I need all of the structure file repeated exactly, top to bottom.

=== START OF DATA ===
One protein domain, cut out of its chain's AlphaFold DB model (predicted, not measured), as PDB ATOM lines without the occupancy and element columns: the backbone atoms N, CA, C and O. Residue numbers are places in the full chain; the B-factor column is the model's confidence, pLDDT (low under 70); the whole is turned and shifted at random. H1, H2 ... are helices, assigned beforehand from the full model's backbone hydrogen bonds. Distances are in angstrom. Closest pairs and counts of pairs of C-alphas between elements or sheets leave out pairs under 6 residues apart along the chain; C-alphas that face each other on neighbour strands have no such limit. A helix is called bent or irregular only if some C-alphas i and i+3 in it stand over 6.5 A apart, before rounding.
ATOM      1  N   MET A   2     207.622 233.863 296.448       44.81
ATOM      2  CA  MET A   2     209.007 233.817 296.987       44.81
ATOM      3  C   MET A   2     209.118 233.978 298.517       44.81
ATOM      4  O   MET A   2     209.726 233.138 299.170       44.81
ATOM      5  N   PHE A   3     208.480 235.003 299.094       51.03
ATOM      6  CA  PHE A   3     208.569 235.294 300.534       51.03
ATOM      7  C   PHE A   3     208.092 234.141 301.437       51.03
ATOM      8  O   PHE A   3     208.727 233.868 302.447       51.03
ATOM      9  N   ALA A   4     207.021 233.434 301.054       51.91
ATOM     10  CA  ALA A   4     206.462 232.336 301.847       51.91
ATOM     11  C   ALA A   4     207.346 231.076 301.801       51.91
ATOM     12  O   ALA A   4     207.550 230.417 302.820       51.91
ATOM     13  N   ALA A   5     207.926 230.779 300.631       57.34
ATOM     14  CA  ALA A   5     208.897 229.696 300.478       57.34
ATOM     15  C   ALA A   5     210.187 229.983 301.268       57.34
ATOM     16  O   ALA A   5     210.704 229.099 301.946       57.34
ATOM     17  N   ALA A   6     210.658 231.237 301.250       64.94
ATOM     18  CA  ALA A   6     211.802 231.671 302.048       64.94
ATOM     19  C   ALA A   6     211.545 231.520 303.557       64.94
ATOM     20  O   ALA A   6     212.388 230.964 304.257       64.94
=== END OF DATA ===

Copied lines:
One protein domain, cut out of its chain's AlphaFold DB model (predicted, not measured), as PDB ATOM lines without the occupancy and element columns: the backbone atoms N, CA, C and O. Residue numbers are places in the full chain; the B-factor column is the model's confidence, pLDDT (low under 70); the whole is turned and shifted at random. H1, H2 ... are helices, assigned beforehand from the full model's backbone hydrogen bonds. Distances are in angstrom. Closest pairs and counts of pairs of C-alphas between elements or sheets leave out pairs under 6 residues apart along the chain; C-alphas that face each other on neighbour strands have no such limit. A helix is called bent or irregular only if some C-alphas i and i+3 in it stand over 6.5 A apart, before rounding.
ATOM      1  N   MET A   2     207.622 233.863 296.448       44.81
ATOM      2  CA  MET A   2     209.007 233.817 296.987       44.81
ATOM      3  C   MET A   2     209.118 233.978 298.517       44.81
ATOM      4  O   MET A   2     209.726 233.138 299.170       44.81
ATOM      5  N   PHE A   3     208.480 235.003 299.094       51.03
ATOM      6  CA  PHE A   3     208.569 235.294 300.534       51.03
ATOM      7  C   PHE A   3     208.092 234.141 301.437       51.03
ATOM      8  O   PHE A   3     208.727 233.868 302.447       51.03
ATOM      9  N   ALA A   4     207.021 233.434 301.054       51.91
ATOM     10  CA  ALA A   4     206.462 232.336 301.847       51.91
ATOM     11  C   ALA A   4     207.346 231.076 301.801       51.91
ATOM     12  O   ALA A   4     207.550 230.417 302.820       51.91
ATOM     13  N   ALA A   5     207.926 230.779 300.631       57.34
ATOM     14  CA  ALA A   5     208.897 229.696 300.478       57.34
ATOM     15  C   ALA A   5     210.187 229.983 301.268       57.34
ATOM     16  O   ALA A   5     210.704 229.099 301.946       57.34
ATOM     17  N   ALA A   6     210.658 231.237 301.250       64.94
ATOM     18  CA  ALA A   6     211.802 231.671 302.048       64.94
ATOM     19  C   ALA A   6     211.545 231.520 303.557       64.94
ATOM     20  O   ALA A   6     212.388 230.964 304.257       64.94